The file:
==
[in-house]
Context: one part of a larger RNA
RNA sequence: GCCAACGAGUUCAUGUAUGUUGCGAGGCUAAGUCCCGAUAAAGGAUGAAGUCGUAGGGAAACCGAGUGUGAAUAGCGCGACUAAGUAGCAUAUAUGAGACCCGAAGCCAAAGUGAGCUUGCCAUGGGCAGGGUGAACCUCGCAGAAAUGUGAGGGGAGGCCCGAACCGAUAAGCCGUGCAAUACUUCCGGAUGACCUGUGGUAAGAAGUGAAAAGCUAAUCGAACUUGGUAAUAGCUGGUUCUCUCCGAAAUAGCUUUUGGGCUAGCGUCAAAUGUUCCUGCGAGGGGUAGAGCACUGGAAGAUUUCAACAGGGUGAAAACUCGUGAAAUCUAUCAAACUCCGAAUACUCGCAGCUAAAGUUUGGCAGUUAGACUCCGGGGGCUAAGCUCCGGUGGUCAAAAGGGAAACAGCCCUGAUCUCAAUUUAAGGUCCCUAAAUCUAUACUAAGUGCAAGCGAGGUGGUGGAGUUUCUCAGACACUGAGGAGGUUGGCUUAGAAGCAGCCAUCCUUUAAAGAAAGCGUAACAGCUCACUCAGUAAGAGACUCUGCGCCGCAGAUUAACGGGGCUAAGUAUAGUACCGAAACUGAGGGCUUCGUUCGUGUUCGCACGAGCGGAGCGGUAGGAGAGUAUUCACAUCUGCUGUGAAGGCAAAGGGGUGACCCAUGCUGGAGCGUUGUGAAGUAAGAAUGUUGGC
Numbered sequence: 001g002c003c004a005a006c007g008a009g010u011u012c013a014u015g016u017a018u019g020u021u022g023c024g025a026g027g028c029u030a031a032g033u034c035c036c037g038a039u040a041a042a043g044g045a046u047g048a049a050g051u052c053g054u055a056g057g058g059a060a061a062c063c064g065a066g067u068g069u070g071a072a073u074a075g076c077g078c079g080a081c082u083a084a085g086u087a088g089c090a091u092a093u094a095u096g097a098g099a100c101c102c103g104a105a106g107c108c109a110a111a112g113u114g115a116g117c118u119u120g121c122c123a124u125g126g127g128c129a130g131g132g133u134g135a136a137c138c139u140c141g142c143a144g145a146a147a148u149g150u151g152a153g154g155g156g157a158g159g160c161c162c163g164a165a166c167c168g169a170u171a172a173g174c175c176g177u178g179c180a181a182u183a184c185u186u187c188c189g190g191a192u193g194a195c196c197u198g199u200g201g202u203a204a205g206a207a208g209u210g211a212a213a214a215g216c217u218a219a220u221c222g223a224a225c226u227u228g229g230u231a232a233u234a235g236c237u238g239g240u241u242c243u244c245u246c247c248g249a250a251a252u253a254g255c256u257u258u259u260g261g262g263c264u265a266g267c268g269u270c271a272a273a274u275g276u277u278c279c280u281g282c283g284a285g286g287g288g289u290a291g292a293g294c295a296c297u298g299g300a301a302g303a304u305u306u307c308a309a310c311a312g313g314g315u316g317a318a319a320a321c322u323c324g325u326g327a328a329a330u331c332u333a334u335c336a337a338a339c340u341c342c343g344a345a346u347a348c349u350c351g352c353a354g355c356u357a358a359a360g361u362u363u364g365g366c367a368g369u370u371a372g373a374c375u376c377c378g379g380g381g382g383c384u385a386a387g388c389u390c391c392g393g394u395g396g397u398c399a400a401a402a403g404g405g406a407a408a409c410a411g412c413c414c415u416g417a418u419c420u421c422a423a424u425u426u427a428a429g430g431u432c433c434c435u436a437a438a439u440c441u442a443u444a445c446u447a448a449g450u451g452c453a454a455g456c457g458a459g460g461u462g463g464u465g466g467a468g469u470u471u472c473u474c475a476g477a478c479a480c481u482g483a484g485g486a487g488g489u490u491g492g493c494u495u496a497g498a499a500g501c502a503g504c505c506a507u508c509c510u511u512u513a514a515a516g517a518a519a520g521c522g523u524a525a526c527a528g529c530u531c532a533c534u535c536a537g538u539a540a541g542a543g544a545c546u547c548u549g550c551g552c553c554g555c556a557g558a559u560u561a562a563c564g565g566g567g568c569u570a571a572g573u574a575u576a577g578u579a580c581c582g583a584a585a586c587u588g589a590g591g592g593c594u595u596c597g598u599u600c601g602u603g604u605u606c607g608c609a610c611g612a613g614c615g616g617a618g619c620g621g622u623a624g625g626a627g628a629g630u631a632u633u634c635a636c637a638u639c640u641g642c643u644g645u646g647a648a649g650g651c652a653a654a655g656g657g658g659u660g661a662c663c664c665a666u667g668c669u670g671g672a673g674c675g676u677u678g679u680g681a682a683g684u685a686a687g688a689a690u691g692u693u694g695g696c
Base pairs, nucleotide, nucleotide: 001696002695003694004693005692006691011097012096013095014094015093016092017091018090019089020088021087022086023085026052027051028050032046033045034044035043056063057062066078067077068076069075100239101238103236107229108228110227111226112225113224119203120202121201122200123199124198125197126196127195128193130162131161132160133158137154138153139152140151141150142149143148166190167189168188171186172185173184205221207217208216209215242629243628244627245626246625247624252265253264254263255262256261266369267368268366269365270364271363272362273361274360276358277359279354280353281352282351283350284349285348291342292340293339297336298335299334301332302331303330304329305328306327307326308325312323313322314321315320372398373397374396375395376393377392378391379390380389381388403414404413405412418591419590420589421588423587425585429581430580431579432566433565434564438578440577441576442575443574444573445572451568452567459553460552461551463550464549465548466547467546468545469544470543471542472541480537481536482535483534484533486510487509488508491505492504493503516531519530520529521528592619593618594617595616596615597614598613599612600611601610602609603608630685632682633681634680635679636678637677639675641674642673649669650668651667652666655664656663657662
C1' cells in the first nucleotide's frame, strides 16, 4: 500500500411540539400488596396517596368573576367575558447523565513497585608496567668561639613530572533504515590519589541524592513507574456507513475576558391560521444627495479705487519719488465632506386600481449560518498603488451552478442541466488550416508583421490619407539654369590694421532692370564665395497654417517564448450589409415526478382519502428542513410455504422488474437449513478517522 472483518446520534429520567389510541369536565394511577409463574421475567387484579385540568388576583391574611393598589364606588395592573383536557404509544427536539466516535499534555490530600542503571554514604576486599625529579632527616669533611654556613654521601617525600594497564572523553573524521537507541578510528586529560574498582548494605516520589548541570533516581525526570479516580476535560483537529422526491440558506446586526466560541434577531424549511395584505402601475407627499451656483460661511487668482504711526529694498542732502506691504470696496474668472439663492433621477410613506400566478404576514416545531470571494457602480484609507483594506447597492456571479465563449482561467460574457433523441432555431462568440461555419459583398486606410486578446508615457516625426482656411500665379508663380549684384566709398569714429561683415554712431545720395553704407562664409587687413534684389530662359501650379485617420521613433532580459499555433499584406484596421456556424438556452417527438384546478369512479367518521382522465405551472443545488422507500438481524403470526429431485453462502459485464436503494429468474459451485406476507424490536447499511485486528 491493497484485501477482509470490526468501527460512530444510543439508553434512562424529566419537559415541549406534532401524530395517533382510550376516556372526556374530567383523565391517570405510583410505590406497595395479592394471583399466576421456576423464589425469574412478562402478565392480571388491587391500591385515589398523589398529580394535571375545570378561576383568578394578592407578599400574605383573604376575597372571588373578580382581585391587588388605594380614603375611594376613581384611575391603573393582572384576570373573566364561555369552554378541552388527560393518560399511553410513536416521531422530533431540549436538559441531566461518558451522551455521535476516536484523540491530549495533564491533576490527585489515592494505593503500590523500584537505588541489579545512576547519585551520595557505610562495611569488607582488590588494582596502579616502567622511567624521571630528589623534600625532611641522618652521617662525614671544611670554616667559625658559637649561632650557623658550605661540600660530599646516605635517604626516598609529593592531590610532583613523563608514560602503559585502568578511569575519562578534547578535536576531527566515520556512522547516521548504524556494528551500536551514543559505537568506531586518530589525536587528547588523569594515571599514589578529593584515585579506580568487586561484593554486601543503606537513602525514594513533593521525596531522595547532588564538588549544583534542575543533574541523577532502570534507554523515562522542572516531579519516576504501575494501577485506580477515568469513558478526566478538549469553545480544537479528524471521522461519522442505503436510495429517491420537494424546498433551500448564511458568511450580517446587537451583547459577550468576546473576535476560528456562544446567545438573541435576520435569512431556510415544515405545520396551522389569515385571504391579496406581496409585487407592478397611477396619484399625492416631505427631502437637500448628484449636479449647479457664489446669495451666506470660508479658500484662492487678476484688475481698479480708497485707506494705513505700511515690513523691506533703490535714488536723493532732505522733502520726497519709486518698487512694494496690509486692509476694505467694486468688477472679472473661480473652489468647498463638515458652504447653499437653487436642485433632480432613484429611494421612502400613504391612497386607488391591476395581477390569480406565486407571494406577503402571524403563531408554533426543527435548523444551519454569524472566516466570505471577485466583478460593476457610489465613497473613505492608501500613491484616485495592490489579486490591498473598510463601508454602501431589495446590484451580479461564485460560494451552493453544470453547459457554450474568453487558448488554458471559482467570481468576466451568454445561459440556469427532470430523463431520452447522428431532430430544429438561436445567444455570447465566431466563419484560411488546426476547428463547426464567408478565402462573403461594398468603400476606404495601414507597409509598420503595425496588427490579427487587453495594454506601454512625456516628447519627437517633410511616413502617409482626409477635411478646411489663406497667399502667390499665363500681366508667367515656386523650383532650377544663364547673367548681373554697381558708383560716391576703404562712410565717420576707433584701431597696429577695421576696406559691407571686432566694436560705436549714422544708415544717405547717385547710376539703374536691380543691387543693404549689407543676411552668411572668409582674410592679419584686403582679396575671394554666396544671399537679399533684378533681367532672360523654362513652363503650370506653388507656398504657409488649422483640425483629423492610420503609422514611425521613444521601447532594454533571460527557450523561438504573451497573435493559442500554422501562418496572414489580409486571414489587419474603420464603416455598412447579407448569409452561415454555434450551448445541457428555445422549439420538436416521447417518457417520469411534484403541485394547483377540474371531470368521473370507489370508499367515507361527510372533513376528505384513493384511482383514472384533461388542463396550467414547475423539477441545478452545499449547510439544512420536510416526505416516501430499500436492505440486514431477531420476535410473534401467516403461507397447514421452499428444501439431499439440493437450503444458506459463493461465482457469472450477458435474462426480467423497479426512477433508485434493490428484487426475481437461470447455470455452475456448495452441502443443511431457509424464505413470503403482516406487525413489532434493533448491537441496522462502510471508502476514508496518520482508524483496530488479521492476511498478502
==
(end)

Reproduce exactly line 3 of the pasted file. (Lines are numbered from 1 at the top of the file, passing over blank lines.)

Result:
RNA sequence: GCCAACGAGUUCAUGUAUGUUGCGAGGCUAAGUCCCGAUAAAGGAUGAAGUCGUAGGGAAACCGAGUGUGAAUAGCGCGACUAAGUAGCAUAUAUGAGACCCGAAGCCAAAGUGAGCUUGCCAUGGGCAGGGUGAACCUCGCAGAAAUGUGAGGGGAGGCCCGAACCGAUAAGCCGUGCAAUACUUCCGGAUGACCUGUGGUAAGAAGUGAAAAGCUAAUCGAACUUGGUAAUAGCUGGUUCUCUCCGAAAUAGCUUUUGGGCUAGCGUCAAAUGUUCCUGCGAGGGGUAGAGCACUGGAAGAUUUCAACAGGGUGAAAACUCGUGAAAUCUAUCAAACUCCGAAUACUCGCAGCUAAAGUUUGGCAGUUAGACUCCGGGGGCUAAGCUCCGGUGGUCAAAAGGGAAACAGCCCUGAUCUCAAUUUAAGGUCCCUAAAUCUAUACUAAGUGCAAGCGAGGUGGUGGAGUUUCUCAGACACUGAGGAGGUUGGCUUAGAAGCAGCCAUCCUUUAAAGAAAGCGUAACAGCUCACUCAGUAAGAGACUCUGCGCCGCAGAUUAACGGGGCUAAGUAUAGUACCGAAACUGAGGGCUUCGUUCGUGUUCGCACGAGCGGAGCGGUAGGAGAGUAUUCACAUCUGCUGUGAAGGCAAAGGGGUGACCCAUGCUGGAGCGUUGUGAAGUAAGAAUGUUGGC